Synonymy and antonymy

5x puncte

categorie: Engleza

nota: 9.96

nivel: Facultate

Actually the very terms 'absolute synonymy', ''full synonymy", "total synonymy" and "complete synonymy" (not to mention exact synonymy) are themselves used as synonyms whether absolute or partial in standard works in semantics or lexicology, usually without definition.
Without favoring the hair-splitting terminological distinctions, Lyons (1986: 51) insists upon the importance of (a) not c[...]
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Actually the very terms 'absolute synonymy', ''full synonymy", "total synonymy" and "complete synonymy" (not to mention exact synonymy) are themselves used as synonyms whether absolute or partial in standard works in semantics or lexicology, usually without definition.
Without favoring the hair-splitting terminological distinctions, Lyons (1986: 51) insists upon the importance of (a) not confusing near synonymy with partial synonymy and (b) not making the assumptions that failure to satisfy one of the conditions of absolute synonymy necessarily involves the failure to satisfy either or both of the other conditions.

To exemplify the first condition required by absolute synonymy or full synonymy (i.e. same range of meanings) we will consider the pair big-large, where the former term has at least one meaning that it does not share with the latter one. If we compare the sentence "I will tell my big sister" with "I will tell my large sister "we notice that the polysemy of big does not perfectly overlap with the meaning of large. The second condition for absolute synonymy, i.e. interchangeability of terms in all contexts (total synonymy) refers to the collocational range of an expression (the set of contexts in which it can occur).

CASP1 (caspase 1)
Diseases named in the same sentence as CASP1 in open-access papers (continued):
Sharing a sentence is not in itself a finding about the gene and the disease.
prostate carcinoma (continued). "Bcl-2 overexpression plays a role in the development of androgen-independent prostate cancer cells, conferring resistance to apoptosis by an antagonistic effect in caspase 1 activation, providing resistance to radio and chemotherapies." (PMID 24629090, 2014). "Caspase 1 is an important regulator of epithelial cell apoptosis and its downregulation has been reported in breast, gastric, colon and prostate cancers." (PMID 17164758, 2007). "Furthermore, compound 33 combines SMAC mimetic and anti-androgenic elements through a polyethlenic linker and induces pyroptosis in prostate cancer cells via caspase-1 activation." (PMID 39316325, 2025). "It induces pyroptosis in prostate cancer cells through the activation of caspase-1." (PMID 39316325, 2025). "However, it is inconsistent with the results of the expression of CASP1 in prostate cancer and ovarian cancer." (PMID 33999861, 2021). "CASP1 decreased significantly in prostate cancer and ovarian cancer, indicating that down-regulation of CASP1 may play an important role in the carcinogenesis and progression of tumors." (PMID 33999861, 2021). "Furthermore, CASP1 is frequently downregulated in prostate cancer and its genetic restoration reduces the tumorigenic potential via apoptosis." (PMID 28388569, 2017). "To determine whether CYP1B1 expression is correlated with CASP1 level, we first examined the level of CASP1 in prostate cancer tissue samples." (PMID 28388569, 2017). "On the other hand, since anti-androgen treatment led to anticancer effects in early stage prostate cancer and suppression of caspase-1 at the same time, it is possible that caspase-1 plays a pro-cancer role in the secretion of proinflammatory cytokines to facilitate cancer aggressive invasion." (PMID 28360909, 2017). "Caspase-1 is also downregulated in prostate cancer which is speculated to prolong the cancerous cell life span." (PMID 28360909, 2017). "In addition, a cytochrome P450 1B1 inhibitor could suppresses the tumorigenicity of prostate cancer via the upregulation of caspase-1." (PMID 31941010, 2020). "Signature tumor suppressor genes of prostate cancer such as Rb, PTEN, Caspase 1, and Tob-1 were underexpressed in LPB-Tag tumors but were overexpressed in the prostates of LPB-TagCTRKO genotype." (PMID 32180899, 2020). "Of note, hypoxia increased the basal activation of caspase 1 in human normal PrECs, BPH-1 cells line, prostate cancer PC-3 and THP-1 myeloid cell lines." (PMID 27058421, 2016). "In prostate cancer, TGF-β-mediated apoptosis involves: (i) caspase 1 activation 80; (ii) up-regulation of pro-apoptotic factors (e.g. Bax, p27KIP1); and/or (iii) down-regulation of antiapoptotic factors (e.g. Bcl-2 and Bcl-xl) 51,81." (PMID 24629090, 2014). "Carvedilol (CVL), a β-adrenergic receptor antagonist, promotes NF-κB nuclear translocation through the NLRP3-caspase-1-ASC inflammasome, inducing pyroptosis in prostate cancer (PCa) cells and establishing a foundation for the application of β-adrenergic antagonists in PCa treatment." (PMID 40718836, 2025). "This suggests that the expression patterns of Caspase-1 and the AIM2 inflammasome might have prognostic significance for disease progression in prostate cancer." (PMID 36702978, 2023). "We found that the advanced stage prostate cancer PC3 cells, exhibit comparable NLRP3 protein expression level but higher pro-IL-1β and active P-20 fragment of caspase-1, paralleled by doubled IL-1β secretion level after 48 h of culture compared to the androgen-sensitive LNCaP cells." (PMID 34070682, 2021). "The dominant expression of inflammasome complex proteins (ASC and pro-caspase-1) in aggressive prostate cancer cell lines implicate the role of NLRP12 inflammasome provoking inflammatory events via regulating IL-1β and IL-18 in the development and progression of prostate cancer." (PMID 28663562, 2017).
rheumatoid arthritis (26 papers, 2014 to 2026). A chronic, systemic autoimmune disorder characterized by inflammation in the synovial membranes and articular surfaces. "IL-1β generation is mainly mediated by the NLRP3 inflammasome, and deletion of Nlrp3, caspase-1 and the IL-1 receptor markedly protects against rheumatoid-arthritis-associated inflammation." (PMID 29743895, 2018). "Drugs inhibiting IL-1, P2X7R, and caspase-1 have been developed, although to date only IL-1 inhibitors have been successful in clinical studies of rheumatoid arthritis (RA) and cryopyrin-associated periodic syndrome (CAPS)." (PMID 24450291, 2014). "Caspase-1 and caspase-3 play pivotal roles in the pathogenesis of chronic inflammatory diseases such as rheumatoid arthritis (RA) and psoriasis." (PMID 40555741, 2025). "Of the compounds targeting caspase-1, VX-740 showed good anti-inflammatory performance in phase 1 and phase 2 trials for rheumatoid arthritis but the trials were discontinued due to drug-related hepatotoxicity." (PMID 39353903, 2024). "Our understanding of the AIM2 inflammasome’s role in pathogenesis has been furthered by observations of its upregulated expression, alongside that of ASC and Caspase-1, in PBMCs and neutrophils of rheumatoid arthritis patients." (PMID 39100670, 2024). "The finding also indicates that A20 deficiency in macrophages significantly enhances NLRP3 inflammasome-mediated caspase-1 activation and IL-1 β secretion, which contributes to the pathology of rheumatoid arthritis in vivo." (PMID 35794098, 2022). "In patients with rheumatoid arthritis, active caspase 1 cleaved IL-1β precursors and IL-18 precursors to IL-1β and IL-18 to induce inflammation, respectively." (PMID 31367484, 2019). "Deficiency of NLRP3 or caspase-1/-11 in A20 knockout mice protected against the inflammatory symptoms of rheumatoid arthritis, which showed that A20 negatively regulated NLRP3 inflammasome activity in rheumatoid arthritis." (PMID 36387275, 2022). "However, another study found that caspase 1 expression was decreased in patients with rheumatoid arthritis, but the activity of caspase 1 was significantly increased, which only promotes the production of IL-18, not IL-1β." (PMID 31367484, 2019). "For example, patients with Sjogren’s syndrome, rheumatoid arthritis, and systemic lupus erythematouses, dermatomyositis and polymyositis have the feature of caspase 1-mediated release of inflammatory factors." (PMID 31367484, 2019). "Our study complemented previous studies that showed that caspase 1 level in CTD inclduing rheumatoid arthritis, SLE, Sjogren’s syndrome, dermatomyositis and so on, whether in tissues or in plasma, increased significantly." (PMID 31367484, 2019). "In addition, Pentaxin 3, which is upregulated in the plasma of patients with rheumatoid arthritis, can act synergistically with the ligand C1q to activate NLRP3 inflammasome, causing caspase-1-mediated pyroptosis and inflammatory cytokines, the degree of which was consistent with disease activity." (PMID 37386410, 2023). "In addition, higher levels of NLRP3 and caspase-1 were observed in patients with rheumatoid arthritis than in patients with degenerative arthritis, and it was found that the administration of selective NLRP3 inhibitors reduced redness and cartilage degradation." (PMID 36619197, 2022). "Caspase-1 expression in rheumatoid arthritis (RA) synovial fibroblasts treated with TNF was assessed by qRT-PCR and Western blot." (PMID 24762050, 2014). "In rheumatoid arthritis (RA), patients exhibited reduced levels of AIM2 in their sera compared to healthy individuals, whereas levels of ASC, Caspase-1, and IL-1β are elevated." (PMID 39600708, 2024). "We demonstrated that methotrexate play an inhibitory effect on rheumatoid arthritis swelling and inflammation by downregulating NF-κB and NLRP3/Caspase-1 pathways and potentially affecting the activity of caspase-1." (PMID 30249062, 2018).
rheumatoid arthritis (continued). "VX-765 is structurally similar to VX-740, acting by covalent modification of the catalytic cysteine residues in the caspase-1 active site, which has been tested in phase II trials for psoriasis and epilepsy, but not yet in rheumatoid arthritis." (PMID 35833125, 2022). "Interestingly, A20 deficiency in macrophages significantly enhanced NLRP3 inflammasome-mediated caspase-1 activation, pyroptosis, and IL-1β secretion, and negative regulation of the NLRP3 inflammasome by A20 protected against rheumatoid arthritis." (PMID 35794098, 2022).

For example, the members in the pairs busy-occupied, decoration-ornamentation, liberty -freedom do not always have the same collocational range. There are many contexts in which they are not interchangeable without violating the collocational restrictions of the one or of the other. For instance, freedom cannot be substituted for liberty in 'You are at liberty to say what you want'.

Concerning the third condition for absolute synonymy, i.e. identity/similarity of all dimensions of meaning (complete synonymy), Lyons (1986: 55) distinguishes descriptive synonymy and expressive synonymy. Two expressions are descriptively synonymous, i.e. they have the same descriptive propositional/cognitive/referential meaning in and only if statements containing the other and vice versa. For example, big can be substituted for large in 'I live in a big house'.
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